No to violence, no to war, no to arms: Pope Francis calls for a culture of peace

  • Sixty years after John XXIII published the encyclical Pacem in Terris, Francis renews his message and denounces that “war is madness, it is beyond reason.”
  • The Pope Video for April is an appeal to build a culture of peace, which should resort “less and less to the use of arms,” because “a lasting peace can exist only without weapons.”
  • Francis asks to “make non-violence a guide for our actions, both in daily life and in international relations.”

(Vatican City, March 30, 2023) – “Let us develop a culture of peace. A culture of peace,” Pope Francis strongly urges. The Pope Video for April calls for a non-violent culture in the new prayer intention he entrusts to the entire Catholic Church, through the Pope’s Worldwide Prayer Network.

April 11 marks the 60th anniversary of the publication of the encyclical Pacem in terris written by Pope John XXIII and subtitled “On establishing universal peace in truth, justice, charity, and liberty.” In this month’s video, Francis strongly renews this message, stressing that “war is madness, it is beyond reason.”

This quote from sixty years ago, cited by Francis in the message accompanying his prayer intention, is more relevant than ever, as are the testimonies left by some of the people who sowed seeds of peace in the last century: St. John XXIII, of course, but also Mahatma Gandhi, Martin Luther King, St. Teresa of Calcutta. In The Pope Video this month, their black-and-white portraits appear amid the scenes of destruction caused by today’s violence: from the war in Ukraine to armed conflicts in the Middle East, to the clashes and shootings in even the wealthiest countries. Although there has been no shortage of witnesses, in the end, the world has not yet learned the fundamental lesson: that “Any war, any armed confrontation, always ends in defeat for all.”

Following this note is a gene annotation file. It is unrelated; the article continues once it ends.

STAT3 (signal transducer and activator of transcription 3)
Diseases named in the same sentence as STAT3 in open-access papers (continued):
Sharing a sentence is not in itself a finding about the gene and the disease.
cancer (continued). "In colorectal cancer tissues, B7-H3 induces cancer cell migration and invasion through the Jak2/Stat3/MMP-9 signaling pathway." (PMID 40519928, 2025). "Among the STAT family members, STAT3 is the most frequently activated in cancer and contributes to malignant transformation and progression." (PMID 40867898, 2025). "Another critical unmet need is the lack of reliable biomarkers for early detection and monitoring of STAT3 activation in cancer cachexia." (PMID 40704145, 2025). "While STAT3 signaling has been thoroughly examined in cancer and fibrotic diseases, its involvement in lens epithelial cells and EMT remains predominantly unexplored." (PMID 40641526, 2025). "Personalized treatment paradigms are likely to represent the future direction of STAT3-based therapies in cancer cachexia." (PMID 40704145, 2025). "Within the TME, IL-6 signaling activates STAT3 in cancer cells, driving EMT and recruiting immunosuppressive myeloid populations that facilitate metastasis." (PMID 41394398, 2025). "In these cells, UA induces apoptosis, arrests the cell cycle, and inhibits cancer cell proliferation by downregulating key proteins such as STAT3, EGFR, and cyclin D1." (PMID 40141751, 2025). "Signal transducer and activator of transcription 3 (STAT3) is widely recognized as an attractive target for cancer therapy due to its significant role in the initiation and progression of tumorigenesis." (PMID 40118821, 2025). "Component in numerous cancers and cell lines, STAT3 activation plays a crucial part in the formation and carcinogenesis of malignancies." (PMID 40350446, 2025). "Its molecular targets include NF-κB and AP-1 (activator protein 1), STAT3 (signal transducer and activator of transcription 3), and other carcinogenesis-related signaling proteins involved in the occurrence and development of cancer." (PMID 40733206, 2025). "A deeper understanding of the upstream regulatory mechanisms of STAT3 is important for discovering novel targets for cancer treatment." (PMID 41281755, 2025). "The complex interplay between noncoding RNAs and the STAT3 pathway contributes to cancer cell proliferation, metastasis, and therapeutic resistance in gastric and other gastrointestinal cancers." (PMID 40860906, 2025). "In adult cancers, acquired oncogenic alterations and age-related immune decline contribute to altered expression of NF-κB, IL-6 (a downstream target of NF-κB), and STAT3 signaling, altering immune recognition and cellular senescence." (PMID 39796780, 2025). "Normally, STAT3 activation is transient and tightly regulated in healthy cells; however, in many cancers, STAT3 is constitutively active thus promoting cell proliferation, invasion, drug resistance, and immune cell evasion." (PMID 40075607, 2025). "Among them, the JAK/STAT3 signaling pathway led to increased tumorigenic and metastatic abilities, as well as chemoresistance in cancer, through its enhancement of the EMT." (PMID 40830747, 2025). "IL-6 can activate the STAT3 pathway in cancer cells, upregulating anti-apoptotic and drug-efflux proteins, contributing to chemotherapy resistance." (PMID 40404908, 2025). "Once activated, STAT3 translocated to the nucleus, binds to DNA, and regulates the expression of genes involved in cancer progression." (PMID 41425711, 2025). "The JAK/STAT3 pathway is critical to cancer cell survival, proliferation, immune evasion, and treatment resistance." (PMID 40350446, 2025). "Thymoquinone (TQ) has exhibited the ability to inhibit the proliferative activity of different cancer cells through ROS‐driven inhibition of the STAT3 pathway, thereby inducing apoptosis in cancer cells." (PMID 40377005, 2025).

Peace is the ultimate goal

Amnesty International published data and statistics on the use of weapons between 2012 and 2016, revealing what results from a culture of violence: for example, more than 500 people die every day from gun violence and an average of 2000 are injured; 44% of homicides in the world are committed with firearms. This relates directly to the arms industry: 8 million handguns are produced each year, along with 15 billion rounds of ammunition. And as far as armed conflict is concerned, Action on Armed Violence (AOAV) anticipated that expectations for 2023 do not seem encouraging: new confrontations, in particular the Russian invasion of Ukraine and outbreaks in Asia, were added to ongoing conflicts in the Horn of Africa and the Middle East, among others.

The only possible way to stop this onslaught is to seek and implement, at the local and international level, ways of real dialogue and to assume “non-violence” as “a guide for our actions”. This message echoes what Pope John XXIII said 60 years ago: violence “has always destroyed everything. It has inflamed passions, but never assuaged them. It sows no seeds but those of hatred and destruction. Far from bringing about the reconciliation of contending parties, it reduces men and political parties to the necessity of laboriously redoing the work of the past, building on the ruins that disharmony has left in its wake.”